Those who are studying for IELTS frequently wonder where most of the practice tests originally come from. That is a rather easy question to answer if you have the time to read all the fine print and acknowledgements.
Let us examine Book 9, for instance:
Some of texts there come from newspapers and magazines, such as
- the Guardian
- Focus Magazine
- the Times
Yet, quite a few are adaptations from books, for example:
IELTS 9 adapts some texts from the 2nd Edition of the Cambridge Encyclopedia of the English Language by David Crystal (the link above will take you to the page where the 3rd edition is available – I guess that if someone wants to acquire a copy of a book like this, they should go for the most recent edition available). In the same way, I was not able to trace the right edition of the Energy Outlook, but I imagine that if the aim is to learn some vocabulary on the topic, it does not really matter which edition of this type of publication it is.
It is also interesting to note that some texts, including the one about Marie Curie, are adapted from the renowned Encyclopedia Britannica. It can be argued, therefore, that drawing on this fundamental body of knowledge might well be a good idea when exploring such topics as “distinguished scholars and scientists”.
Although it is difficult to argue that reading off paper usually feels greater than doing this off the screen, my recommendation is to get yourself some Britannica Software if the purpose is to use this encyclopedia as a point of reference:
Some of the texts referred to in the Acknowledgements section seem to be unavailable via amazon.com , so it might be a good idea to explore similar titles. IELTS Book 9 features an adaptation from a United Nations report about some of the youngest and oldest countries for 2000 and 2050 . The broader focus of the text must be on “population statistics” , so an encyclopedia covering such a topic may well serve as a source of extra reading assignments:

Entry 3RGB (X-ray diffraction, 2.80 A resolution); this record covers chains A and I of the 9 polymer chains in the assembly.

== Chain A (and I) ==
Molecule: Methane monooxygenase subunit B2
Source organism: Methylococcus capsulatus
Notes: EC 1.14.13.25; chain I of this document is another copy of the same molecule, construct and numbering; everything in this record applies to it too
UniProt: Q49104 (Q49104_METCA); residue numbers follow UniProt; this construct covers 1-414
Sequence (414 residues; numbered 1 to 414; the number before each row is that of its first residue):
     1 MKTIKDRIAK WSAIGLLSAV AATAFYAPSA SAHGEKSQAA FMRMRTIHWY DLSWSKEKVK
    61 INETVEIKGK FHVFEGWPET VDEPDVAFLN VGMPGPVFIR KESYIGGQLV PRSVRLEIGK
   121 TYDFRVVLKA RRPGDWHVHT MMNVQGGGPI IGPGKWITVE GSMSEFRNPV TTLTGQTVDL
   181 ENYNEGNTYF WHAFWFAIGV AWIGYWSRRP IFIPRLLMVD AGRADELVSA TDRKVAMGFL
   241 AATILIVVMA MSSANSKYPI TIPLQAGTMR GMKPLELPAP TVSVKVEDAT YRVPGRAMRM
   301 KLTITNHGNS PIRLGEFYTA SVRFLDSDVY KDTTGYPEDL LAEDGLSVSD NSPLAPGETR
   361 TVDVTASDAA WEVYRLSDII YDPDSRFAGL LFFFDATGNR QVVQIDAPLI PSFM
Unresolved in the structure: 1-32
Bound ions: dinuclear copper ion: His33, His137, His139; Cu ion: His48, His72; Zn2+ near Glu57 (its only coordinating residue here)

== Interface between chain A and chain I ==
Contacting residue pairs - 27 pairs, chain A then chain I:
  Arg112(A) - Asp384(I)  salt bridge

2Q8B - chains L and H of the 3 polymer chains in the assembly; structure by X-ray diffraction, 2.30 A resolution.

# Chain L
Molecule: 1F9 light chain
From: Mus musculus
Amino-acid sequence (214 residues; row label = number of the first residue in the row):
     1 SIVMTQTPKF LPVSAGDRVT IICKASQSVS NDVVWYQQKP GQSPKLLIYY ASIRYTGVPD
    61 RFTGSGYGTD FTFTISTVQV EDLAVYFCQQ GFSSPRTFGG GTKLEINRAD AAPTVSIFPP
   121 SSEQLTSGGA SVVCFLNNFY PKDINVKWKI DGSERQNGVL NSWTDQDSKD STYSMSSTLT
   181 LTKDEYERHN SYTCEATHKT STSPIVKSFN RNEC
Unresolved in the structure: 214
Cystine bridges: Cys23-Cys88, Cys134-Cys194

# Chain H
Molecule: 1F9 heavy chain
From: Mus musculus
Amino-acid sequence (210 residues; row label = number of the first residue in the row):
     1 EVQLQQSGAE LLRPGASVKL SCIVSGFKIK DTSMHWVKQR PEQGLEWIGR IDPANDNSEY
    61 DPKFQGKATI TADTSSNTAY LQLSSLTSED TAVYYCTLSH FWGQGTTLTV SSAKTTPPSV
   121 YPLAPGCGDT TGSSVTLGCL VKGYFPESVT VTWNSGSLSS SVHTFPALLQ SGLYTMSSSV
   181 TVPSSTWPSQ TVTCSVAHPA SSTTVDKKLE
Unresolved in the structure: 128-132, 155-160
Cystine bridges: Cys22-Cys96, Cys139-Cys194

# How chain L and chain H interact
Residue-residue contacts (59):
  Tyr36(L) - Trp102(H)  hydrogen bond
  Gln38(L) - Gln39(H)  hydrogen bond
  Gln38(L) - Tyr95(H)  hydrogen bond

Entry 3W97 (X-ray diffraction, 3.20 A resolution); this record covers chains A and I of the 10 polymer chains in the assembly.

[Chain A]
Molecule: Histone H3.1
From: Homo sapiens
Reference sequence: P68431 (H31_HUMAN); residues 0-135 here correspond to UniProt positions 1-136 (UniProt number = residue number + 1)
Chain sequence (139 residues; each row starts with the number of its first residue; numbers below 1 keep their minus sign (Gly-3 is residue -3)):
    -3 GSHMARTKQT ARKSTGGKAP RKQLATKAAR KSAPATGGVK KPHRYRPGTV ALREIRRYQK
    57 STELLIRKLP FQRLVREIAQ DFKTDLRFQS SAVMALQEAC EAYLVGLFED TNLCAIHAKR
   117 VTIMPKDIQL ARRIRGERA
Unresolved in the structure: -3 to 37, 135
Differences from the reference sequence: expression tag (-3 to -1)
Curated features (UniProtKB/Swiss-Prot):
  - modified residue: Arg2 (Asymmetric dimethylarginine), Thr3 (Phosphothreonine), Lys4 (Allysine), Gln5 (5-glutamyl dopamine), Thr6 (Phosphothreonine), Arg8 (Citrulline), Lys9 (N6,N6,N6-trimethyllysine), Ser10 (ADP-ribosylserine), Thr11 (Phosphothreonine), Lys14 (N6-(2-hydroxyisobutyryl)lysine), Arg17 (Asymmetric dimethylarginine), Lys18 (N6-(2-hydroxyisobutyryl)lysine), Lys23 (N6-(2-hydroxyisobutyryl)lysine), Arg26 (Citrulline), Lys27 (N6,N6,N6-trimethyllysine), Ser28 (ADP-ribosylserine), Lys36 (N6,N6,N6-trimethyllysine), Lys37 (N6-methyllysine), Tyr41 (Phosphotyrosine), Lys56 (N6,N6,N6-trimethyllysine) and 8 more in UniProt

Not all texts are from books and the news media, some are from regular websites that feature quality content. As a case in point, texts discussing dress codes and other employment issues are originally from such internet sites as
- http://humanresources.about.com (dress codes)
- www.jlpjobs.com (benefits)
- www.settlement.org (educational credential evaluation)
It should also be noted that the topics of Space Exploration and Robotics are getting more and more attention in IELTS Preparation Materials. There is a text adapted from Ray P. Norris’s “Is there anybody out there?” in one of the academic tests, and the text itself is originally from the October 1993 edition of the Current Affairs Bulletin published by Australia Telescope National Facility .
Regrettably, I have not been able to trace anything remotely similar to Norris’s text, but I have stumbled upon a most interesting read about Planetary Defense (!) by the same publisher. I am not sure it could be very useful for IELTS , but I would definitely want to read it for personal development for the title is most engaging and reminds of all kinds of sci-fi films , such as “Star Wars”.